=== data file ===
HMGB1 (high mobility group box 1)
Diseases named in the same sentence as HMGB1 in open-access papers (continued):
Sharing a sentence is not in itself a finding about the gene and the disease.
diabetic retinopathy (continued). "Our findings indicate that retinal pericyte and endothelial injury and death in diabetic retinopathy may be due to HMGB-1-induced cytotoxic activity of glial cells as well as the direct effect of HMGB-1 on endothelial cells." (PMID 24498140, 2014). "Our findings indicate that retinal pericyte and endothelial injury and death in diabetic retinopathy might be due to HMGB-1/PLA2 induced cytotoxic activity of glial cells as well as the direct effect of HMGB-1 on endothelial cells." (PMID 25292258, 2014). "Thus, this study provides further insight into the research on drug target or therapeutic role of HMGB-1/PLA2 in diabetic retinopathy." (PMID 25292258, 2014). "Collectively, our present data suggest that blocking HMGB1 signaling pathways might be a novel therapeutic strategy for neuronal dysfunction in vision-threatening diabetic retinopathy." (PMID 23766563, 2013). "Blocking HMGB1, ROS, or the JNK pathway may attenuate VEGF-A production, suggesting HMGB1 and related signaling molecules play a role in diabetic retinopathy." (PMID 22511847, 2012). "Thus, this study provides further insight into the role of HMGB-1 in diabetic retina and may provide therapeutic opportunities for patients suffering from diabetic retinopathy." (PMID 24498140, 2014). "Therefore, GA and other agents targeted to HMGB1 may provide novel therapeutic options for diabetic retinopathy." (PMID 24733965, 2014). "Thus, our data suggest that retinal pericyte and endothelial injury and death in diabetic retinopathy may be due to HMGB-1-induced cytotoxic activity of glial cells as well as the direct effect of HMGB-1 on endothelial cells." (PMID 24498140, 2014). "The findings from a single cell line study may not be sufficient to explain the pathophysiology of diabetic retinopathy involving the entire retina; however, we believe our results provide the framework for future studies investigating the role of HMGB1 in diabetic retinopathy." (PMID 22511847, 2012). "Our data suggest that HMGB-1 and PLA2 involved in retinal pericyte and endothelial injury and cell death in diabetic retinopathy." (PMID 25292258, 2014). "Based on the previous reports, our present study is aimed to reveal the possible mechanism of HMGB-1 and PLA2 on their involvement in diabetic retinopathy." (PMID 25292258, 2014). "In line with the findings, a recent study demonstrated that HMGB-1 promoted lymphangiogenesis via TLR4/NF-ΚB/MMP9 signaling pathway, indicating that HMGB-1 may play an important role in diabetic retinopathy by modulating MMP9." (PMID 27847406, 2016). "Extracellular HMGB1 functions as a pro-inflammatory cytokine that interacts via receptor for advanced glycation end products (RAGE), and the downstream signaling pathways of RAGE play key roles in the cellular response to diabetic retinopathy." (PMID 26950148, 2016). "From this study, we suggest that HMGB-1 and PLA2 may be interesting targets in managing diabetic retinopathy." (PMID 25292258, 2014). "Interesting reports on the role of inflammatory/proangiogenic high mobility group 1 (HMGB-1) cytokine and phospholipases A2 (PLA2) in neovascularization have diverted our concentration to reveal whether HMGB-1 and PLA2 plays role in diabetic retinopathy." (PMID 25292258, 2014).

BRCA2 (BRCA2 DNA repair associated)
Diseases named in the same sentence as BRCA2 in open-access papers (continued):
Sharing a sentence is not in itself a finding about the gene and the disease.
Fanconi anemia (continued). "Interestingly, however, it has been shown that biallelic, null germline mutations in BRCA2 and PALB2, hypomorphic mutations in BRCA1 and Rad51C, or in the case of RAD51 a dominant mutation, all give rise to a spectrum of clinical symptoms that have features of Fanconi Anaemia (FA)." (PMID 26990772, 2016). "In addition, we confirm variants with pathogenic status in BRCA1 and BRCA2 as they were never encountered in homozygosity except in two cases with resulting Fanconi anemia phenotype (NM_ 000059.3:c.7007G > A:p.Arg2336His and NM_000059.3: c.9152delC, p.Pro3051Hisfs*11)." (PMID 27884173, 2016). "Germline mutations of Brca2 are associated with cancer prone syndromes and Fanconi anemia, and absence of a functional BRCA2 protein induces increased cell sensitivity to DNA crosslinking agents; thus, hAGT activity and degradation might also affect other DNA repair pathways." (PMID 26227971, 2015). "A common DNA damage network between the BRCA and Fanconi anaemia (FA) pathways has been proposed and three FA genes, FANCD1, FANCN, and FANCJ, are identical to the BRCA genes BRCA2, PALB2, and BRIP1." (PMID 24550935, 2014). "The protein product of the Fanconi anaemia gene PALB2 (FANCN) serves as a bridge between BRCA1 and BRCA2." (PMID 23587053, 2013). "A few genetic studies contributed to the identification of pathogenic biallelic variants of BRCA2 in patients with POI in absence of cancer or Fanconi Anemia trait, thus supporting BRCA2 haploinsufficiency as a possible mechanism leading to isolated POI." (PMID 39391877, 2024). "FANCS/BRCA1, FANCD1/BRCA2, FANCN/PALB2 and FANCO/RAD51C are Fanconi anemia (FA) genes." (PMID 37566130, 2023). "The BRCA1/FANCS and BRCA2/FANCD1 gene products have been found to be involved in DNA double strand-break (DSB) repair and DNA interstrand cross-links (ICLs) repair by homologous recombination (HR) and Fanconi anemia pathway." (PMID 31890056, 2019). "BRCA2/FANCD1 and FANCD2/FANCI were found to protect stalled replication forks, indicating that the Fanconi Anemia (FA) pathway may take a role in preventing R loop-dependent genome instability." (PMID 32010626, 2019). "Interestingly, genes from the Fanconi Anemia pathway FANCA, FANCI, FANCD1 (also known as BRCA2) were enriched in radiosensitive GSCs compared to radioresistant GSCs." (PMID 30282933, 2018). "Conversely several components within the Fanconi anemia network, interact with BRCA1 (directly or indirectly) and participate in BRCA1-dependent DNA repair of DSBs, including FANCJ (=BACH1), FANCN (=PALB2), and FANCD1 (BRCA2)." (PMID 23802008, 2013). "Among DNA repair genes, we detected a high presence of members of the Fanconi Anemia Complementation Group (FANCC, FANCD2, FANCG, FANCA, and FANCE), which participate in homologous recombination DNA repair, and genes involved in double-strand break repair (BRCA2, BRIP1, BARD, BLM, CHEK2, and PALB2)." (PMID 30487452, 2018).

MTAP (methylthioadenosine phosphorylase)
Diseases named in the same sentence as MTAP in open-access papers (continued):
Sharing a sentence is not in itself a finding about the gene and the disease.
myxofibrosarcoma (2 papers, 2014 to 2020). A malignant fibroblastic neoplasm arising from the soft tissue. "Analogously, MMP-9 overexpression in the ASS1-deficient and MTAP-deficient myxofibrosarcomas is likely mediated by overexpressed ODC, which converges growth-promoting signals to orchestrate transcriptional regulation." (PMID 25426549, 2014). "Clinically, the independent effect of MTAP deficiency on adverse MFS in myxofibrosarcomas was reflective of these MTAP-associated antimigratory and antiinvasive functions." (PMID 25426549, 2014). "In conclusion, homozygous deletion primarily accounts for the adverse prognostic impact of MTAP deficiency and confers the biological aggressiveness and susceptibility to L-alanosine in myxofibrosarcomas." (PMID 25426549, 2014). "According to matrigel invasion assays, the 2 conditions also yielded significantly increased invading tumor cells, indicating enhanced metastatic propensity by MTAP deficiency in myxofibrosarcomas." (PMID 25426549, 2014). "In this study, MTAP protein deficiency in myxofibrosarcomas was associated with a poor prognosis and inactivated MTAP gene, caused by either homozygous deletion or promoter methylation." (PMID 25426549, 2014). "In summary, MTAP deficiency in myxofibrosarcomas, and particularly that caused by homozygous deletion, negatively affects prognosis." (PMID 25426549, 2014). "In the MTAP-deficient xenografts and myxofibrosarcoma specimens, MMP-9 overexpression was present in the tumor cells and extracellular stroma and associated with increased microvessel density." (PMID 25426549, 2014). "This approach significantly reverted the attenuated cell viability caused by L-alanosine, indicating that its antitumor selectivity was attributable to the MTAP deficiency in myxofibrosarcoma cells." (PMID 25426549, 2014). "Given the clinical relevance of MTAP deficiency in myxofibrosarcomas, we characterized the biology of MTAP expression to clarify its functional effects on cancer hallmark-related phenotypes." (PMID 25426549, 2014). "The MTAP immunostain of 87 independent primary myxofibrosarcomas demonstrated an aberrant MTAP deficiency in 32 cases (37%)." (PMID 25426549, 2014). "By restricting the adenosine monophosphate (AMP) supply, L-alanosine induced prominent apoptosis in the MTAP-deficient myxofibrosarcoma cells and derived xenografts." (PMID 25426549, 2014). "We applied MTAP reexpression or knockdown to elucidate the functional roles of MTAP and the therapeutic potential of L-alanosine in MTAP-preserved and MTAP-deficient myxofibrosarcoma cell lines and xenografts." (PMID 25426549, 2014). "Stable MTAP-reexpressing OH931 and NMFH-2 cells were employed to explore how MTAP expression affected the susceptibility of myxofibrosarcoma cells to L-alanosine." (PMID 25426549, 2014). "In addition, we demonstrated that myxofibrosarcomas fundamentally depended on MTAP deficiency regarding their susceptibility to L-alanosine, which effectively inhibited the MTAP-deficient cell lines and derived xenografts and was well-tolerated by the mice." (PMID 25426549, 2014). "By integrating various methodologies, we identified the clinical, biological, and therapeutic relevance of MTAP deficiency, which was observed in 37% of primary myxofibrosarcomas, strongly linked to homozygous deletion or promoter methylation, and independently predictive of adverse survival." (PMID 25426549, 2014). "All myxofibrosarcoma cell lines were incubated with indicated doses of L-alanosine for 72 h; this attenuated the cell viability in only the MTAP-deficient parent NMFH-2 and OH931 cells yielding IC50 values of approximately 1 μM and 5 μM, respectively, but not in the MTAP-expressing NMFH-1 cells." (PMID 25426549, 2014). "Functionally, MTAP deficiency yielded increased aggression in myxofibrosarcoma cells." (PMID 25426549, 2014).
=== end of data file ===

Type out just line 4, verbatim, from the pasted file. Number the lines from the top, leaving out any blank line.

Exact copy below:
diabetic retinopathy (continued). "Our findings indicate that retinal pericyte and endothelial injury and death in diabetic retinopathy may be due to HMGB-1-induced cytotoxic activity of glial cells as well as the direct effect of HMGB-1 on endothelial cells." (PMID 24498140, 2014). "Our findings indicate that retinal pericyte and endothelial injury and death in diabetic retinopathy might be due to HMGB-1/PLA2 induced cytotoxic activity of glial cells as well as the direct effect of HMGB-1 on endothelial cells." (PMID 25292258, 2014). "Thus, this study provides further insight into the research on drug target or therapeutic role of HMGB-1/PLA2 in diabetic retinopathy." (PMID 25292258, 2014). "Collectively, our present data suggest that blocking HMGB1 signaling pathways might be a novel therapeutic strategy for neuronal dysfunction in vision-threatening diabetic retinopathy." (PMID 23766563, 2013). "Blocking HMGB1, ROS, or the JNK pathway may attenuate VEGF-A production, suggesting HMGB1 and related signaling molecules play a role in diabetic retinopathy." (PMID 22511847, 2012). "Thus, this study provides further insight into the role of HMGB-1 in diabetic retina and may provide therapeutic opportunities for patients suffering from diabetic retinopathy." (PMID 24498140, 2014). "Therefore, GA and other agents targeted to HMGB1 may provide novel therapeutic options for diabetic retinopathy." (PMID 24733965, 2014). "Thus, our data suggest that retinal pericyte and endothelial injury and death in diabetic retinopathy may be due to HMGB-1-induced cytotoxic activity of glial cells as well as the direct effect of HMGB-1 on endothelial cells." (PMID 24498140, 2014). "The findings from a single cell line study may not be sufficient to explain the pathophysiology of diabetic retinopathy involving the entire retina; however, we believe our results provide the framework for future studies investigating the role of HMGB1 in diabetic retinopathy." (PMID 22511847, 2012). "Our data suggest that HMGB-1 and PLA2 involved in retinal pericyte and endothelial injury and cell death in diabetic retinopathy." (PMID 25292258, 2014). "Based on the previous reports, our present study is aimed to reveal the possible mechanism of HMGB-1 and PLA2 on their involvement in diabetic retinopathy." (PMID 25292258, 2014). "In line with the findings, a recent study demonstrated that HMGB-1 promoted lymphangiogenesis via TLR4/NF-ΚB/MMP9 signaling pathway, indicating that HMGB-1 may play an important role in diabetic retinopathy by modulating MMP9." (PMID 27847406, 2016). "Extracellular HMGB1 functions as a pro-inflammatory cytokine that interacts via receptor for advanced glycation end products (RAGE), and the downstream signaling pathways of RAGE play key roles in the cellular response to diabetic retinopathy." (PMID 26950148, 2016). "From this study, we suggest that HMGB-1 and PLA2 may be interesting targets in managing diabetic retinopathy." (PMID 25292258, 2014). "Interesting reports on the role of inflammatory/proangiogenic high mobility group 1 (HMGB-1) cytokine and phospholipases A2 (PLA2) in neovascularization have diverted our concentration to reveal whether HMGB-1 and PLA2 plays role in diabetic retinopathy." (PMID 25292258, 2014).